Shopping season has just started for year end 2014. This year marks the beginning of a multi-year transition to a world of 4K displays and Ultra HD TVs, and with no doubt many electronic vendors are pushing hard to sell you their latest 4K displays and Ultra HD TVs. If you’re tempted, you might want to ponder harder before parting your hard-earned money.
Even though 4K displays and Ultra HD TVs have been available on the market for months, the technology and ecosystems around them are at best suited for very early adopters. The display you bought today might be obsolete as soon as next year end.
Lets clear out some confusion regarding the marketing of 4K computer displays and Ultra HD TVs. 4K refers to 4096 x 2160 resolution. The standard for Ultra HD TV is of 3840 x 2160 resolution. However it is common for HDTV vendors to market their Ultra HD TV as 4K screens. To confuse matters, some computer vendor might market their 3840 x 2160 resolution monitor as 4K.
Before you make your 4K display purchase, check its compatibility with your Mac by checking an Apple support article. Only newer Macs can be use with 4K displays and Ultra HD TVs:
- MacBook Pro (Retina, Late 2013 and later)
- Mac Pro (Late 2013)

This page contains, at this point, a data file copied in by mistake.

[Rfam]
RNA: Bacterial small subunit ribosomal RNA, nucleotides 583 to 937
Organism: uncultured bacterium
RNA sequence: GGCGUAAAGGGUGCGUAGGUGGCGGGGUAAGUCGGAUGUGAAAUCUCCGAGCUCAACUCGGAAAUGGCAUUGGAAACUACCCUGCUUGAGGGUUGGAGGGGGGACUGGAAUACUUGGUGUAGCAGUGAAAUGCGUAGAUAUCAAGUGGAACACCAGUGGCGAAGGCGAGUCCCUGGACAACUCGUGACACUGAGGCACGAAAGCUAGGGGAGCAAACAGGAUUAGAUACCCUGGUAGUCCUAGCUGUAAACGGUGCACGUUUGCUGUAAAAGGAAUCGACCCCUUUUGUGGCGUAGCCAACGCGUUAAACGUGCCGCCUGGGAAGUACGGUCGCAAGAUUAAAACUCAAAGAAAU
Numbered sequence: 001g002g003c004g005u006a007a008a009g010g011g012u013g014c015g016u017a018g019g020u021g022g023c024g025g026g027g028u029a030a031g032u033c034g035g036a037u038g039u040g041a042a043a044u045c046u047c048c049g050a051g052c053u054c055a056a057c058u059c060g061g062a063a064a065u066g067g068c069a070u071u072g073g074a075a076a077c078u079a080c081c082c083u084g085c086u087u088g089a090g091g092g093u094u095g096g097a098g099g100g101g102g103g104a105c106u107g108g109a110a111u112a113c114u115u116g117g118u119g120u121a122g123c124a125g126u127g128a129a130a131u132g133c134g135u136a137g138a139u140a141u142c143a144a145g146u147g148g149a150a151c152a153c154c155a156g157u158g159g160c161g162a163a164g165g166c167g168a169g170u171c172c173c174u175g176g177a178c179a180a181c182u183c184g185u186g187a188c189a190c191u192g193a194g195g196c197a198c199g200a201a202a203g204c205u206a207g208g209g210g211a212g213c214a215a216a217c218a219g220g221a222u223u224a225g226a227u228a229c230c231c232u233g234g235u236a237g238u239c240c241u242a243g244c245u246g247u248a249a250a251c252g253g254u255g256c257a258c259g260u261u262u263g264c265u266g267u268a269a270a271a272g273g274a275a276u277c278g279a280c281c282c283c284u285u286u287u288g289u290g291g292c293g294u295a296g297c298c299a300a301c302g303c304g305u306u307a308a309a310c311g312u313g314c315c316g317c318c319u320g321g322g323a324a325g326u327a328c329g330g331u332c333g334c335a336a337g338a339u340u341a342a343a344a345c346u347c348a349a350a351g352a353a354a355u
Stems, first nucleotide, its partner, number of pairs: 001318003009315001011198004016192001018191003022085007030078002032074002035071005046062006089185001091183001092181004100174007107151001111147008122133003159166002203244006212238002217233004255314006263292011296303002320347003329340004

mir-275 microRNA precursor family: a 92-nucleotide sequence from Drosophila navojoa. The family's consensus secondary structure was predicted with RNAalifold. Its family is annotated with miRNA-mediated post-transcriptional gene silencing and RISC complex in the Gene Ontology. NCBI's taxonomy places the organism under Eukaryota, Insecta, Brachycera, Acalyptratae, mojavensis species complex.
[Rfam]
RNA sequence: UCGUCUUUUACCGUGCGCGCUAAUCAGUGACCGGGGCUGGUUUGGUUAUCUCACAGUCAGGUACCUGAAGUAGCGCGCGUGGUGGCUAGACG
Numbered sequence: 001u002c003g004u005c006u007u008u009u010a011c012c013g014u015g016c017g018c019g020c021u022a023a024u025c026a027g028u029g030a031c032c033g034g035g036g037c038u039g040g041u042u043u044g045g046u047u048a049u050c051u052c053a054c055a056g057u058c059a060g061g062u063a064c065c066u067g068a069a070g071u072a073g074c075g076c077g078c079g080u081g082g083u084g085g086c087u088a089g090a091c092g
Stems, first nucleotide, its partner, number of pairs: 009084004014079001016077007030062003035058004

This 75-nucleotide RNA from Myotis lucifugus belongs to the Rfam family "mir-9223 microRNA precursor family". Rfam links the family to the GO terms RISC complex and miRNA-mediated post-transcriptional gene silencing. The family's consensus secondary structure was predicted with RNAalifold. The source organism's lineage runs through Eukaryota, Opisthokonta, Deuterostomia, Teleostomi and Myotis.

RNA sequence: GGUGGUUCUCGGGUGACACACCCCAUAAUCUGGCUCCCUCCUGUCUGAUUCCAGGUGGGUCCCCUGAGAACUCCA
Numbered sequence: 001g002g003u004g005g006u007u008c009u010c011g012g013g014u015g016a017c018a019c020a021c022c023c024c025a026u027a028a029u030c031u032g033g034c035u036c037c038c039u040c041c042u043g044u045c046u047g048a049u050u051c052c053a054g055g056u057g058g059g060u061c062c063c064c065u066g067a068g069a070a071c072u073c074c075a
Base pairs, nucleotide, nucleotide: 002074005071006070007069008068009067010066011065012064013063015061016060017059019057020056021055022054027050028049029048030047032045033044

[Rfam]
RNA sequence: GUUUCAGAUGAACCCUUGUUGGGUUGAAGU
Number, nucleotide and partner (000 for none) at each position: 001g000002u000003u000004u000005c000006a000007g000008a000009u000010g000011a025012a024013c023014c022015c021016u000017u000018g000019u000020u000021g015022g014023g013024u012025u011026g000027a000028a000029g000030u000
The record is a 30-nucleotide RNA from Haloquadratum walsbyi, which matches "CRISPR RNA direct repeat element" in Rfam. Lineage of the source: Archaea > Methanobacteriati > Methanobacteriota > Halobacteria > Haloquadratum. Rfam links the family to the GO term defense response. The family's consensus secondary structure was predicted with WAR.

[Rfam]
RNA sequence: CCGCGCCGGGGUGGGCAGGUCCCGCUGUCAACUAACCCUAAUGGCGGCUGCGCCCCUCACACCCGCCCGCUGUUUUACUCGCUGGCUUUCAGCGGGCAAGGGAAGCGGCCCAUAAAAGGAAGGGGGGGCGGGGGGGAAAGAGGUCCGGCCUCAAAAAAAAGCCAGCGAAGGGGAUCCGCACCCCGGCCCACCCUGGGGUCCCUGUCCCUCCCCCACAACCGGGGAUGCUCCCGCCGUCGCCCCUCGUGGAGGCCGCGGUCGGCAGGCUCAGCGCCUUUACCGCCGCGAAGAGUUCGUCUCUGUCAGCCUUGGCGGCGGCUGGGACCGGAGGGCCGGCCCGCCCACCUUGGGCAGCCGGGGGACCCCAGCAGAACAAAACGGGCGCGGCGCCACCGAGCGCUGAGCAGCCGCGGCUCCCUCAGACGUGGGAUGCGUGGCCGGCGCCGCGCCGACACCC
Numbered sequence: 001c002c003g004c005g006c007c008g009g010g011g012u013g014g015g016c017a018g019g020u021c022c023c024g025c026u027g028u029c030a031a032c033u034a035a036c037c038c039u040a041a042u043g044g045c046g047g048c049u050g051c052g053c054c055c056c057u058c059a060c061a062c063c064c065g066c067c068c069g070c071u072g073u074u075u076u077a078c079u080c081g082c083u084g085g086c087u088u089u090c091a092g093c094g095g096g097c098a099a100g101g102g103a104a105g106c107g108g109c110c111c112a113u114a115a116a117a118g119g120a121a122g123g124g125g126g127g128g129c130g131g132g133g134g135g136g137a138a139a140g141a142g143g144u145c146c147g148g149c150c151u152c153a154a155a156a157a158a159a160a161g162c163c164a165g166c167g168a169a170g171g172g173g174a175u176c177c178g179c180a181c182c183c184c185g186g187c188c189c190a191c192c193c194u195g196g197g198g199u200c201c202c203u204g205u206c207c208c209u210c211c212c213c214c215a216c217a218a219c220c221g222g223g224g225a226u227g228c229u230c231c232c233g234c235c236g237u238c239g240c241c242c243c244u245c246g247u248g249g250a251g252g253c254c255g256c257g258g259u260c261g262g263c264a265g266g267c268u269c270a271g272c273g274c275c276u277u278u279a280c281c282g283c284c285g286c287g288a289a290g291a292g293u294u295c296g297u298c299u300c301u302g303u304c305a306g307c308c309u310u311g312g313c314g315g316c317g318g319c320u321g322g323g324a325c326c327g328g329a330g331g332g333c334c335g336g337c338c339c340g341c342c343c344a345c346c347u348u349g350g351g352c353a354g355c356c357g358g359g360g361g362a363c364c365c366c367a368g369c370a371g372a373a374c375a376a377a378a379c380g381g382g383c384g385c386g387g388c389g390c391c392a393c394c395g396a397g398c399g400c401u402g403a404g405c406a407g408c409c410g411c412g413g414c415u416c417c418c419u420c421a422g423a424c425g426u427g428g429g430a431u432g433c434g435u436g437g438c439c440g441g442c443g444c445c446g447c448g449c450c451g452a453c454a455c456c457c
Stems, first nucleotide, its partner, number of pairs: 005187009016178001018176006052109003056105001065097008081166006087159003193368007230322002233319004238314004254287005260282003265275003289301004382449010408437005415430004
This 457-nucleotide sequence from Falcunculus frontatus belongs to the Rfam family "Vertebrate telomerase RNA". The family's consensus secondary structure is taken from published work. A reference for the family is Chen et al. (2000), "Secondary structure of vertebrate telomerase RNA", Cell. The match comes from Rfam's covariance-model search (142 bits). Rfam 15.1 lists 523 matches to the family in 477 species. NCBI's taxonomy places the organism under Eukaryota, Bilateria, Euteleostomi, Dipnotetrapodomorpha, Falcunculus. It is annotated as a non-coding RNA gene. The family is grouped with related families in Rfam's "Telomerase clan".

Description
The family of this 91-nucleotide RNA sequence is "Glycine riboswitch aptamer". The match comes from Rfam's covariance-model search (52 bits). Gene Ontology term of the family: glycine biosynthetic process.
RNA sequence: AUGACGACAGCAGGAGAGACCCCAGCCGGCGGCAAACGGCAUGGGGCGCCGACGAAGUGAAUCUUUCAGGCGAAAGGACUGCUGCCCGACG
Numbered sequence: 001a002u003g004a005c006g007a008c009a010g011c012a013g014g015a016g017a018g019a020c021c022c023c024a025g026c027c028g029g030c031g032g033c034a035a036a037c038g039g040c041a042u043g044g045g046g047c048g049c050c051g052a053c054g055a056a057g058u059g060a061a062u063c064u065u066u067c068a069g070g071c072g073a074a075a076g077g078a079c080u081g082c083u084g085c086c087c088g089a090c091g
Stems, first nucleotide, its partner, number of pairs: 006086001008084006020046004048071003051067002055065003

- iMac (27-inch, Late 2013 and later)
- Mac mini (Late 2014)
The list of supported monitors are:
- Sharp PN-K321
- ASUS PQ321Q
- Dell UP2414Q
- Dell UP3214Q
- Panasonic TC-L65WT600
- LG 31MU97
LG 31MU97 is the only monitor that supports a higher refresh rate of 50Hz when running under OS X Yosemite. All the other monitors support a mere 30Hz. Ideally you would want a monitor that support a minimum refresh rate of 60Hz.
Current HDMI 1.4 and DisplayPort 1.2 display technology is not capable of driving a bandwidth of 4k resolution at 60Hz. HDMI 2.0 and DisplayPort 1.3 are the next-gen display standards for the task. Unfortunately none of current Macs’ graphics processor support HDMI 2.0 or DisplayPort 1.3. The new display technologies are expected to appear in Mac only in 2015.
If you really must buy the new 4K display this year, make sure it supports HDMI 2.0 or DisplayPort 1.3 and can display 4K at a minimum 60Hz.
Ultra HD TV
The same 4K @ 60Hz issue applies to Ultra HD TVs, as majority of current crops are sporting HDMI 1.4 interface that has a limit of 4k at 24 frames per second.
Even for those Ultra HD TV that support HDMI 2.0, none of them implements HDCP 2.2 (High-bandwidth Digital Content Protection) protocol which is required to view protected 4K content. HDCP is the standard implementation of protected HD content. Studio and content provider are expected to use it to protect their media when they release 4K content.
With so little 4K content at the moment, one might wonder what’s the benefit of owning an Ultra HD TVs? Even the old-fashioned Blu-ray disc will support 4K content only in late 2015.
If you must, to shop for Ultra HD TVs, you need to look for HDMI 2.0 with HDCP 2.2 support and 4K @ 60Hz capability.